As we roll into Incline for our second time that day, we stop at T's for a quick taco break: these are truly rocket fuel for the miles ahead (and in an early sign of delirium, I fail to photograph the delicious tacos and opt for the sign instead). So 106 miles into the day, Ethel and I go our separate ways; she tackles the long slog over Mt. Rose and back to Reno, finishing her day at about 145 miles, nearly twice her longest ride ever. I saddle up after Ethel leaves and begin riding clockwise around
the lake again. At this point, I haven't totally decided on my route
for the remainder of the day; I have several options, all of them
desirable and devilish in their own way.
Purveyors of glorious tacos
In the first mile or two of my post-taco ride, I do some quick math and figure that I've backed myself into a corner of needing to keep going around the lake and climb Rose before it gets too dark; on some of my other potential routes, I run the risk of getting stranded on a climb or will otherwise be stuck making laps around Reno until it gets dark. Also, it's a hot enough day down in the 4500' "lowlands" that dropping out of
the Tahoe Basin before I have to will probably be uncomfortable. My math tells me that I've got -just- enough time to get through this route if I ride hard, although climbing Rose will certainly be the crux of the whole day. But I've saved all my proverbial matches up until this point, and I'm feeling good, so what the hell? I light the wick and begin the long descent into delirium.
At this point in the day, dick jokes don't seem inappropriate
I fly along the east shore and through South Lake, covering the first 24 miles in an hour (this is a fast section, though). The climb through Emerald Bay softens me up a bit, but I'm still feeling pretty superhuman and am a bit scared of getting marooned on Rose when it gets dark.
View down into Emerald Bay and Vikingsholm
Sometimes, the winds at lake level don't match the winds aloft, and today is one of those examples. The prevailing wind is from the south, but I was wind-aided riding south along the east shore and find myself wind-weary riding north along the west shore. Thus, my progress isn't as good, but I'm still on track to make it over Rose and into Reno by dark. Somewhere along the west shore, I pass 155 miles and am thus breaking new personal ground with every pedal stroke.
Of COURSE the sign got stolen...hooligans
I blast through Tahoe City, and the now-shaded north shore towns of Carnelian Bay, Kings Beach, and Stateline barely register as the task of beating the sun now carries a sense of urgency. I make it back to the 7-11 in Incline at about 6:50, enough time to fill bottles, grab a quick snack, and roll out at my self-imposed deadline of 7:00, figuring that I'll then clear the Rose summit by my second self-imposed deadline of 8:00, hopefully making it deep into Reno by sunset at 8:30 thanks to the 4000' of descending I'll get to do. Of note, my second lap around the lake went by in 3:44, tying my all-time record from a few years ago. Not bad for the big warmup ahead of time!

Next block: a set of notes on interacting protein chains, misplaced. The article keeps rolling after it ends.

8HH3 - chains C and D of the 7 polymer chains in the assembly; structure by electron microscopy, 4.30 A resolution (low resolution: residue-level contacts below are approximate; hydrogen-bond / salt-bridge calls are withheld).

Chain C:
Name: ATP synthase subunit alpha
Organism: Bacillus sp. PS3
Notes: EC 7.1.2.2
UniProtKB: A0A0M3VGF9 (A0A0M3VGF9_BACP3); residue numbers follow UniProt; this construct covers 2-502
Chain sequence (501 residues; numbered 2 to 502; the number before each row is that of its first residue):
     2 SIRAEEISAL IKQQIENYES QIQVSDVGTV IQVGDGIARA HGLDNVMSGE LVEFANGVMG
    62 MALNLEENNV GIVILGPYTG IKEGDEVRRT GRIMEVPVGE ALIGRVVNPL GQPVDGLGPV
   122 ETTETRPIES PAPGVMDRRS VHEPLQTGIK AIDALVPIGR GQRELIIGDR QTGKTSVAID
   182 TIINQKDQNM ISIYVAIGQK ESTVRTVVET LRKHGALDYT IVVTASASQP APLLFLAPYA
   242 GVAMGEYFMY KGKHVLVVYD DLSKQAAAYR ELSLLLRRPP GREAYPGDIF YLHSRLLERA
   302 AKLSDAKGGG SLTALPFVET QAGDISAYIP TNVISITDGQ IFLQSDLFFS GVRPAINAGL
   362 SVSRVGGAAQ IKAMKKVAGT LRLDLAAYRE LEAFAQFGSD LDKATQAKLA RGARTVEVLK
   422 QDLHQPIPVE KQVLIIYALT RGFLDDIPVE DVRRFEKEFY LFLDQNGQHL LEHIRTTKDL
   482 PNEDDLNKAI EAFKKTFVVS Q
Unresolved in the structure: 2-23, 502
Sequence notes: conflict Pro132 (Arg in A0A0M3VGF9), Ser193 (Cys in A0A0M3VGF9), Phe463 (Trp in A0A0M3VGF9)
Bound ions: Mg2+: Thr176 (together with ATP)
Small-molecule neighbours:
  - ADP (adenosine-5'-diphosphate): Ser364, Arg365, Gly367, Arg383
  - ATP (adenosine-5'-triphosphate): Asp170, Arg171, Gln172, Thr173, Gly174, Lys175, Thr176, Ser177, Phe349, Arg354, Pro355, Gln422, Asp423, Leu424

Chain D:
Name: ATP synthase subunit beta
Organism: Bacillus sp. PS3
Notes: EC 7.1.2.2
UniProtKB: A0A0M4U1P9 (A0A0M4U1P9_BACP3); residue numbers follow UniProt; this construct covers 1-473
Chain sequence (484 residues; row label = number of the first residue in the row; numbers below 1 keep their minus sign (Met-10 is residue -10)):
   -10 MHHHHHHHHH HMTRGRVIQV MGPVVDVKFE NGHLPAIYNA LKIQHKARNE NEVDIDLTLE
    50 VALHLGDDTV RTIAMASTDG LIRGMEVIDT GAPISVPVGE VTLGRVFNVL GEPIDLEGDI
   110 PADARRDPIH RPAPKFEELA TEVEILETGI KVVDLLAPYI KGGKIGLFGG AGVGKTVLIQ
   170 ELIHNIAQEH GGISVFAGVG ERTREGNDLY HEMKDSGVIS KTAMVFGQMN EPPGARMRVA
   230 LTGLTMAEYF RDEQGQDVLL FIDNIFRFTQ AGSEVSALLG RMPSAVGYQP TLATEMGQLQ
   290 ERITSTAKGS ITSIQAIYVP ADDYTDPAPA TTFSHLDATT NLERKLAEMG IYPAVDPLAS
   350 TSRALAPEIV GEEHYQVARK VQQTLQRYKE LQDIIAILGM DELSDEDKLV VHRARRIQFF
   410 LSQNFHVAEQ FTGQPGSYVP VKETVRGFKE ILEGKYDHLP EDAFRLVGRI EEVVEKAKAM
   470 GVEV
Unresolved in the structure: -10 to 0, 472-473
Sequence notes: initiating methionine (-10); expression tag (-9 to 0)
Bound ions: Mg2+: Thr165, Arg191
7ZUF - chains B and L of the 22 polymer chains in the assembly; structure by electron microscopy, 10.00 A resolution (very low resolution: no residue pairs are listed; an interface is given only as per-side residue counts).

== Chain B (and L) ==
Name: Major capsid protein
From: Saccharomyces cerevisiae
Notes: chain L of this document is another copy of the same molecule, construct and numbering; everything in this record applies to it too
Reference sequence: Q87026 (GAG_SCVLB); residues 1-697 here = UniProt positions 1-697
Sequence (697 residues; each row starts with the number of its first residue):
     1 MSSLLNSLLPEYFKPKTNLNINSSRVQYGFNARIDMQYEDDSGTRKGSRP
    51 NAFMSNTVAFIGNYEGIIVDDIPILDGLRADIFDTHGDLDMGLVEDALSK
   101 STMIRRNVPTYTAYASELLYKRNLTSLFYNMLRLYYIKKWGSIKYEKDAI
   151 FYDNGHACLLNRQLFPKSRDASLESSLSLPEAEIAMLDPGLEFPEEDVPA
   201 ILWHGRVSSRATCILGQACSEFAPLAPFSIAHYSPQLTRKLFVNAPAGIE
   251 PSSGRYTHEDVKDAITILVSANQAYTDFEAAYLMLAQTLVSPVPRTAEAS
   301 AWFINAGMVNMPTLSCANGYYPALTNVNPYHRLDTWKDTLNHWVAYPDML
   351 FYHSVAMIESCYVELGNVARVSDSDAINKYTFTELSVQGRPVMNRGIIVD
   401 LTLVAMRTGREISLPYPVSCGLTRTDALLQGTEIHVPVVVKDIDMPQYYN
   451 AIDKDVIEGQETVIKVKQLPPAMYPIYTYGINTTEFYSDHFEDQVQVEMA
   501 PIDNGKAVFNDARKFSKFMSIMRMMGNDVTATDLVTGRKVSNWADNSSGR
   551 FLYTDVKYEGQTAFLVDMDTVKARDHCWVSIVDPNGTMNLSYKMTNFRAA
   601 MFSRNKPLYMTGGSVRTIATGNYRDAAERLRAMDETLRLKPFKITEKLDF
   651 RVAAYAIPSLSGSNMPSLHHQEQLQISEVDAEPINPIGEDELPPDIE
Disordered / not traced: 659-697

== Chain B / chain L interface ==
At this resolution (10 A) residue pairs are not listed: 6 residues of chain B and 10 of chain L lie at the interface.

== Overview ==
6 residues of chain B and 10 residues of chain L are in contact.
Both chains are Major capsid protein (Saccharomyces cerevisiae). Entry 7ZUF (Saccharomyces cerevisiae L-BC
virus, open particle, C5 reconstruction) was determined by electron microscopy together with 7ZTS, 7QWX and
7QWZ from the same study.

Thank heaven indeed
It usually takes me about 45 minutes to climb Rose from Incline, and much faster yet when time trialing, but that's simply not in the cards today. I'm crawling up the gentle grade at about 7mph, every pedal stroke burning and tempting me into hallucinations.
Day wanes at the same lookout; 11 hours later
I creep up to the summit sign at 7:59. Longest. Climb. Ever. The balls of my feet are so sore from pushing on the pedals all day that I can't stand; I can only be clipped in and pedaling. I take a minute to slap some sense into myself before I start the winding 40+mph descent, figuring that I'd rather not end my day on the wrong side of a guardrail. Fortunately, the air is cool enough up there that it wakes me a bit and makes the descent fun instead of terrifying. The free miles whistle by, and I roll up to the front door of our friends' running store at 8:32 (sunset was 8:30, but I wanted to pick up the two minutes that we clipped in late that morning). I've covered something like 18 miles in the last 30 minutes, regaining those precious vertical feet Ethel and I gave up so early in the day!
I shower at their store, have a shivering fit (kinda scary) and limp off to a nearby restaurant (Ethel and d^2 have arrived with the Sag Wagon) for pizza and beer. With 14:58 of daylight, my only saving grace is that I don't live farther north...
The Solstice Smash caps off Big Bike Week at 36 hours in the saddle, along with some bonus swimming and running...you'd better believe this silliness was followed by an easy week to heal up!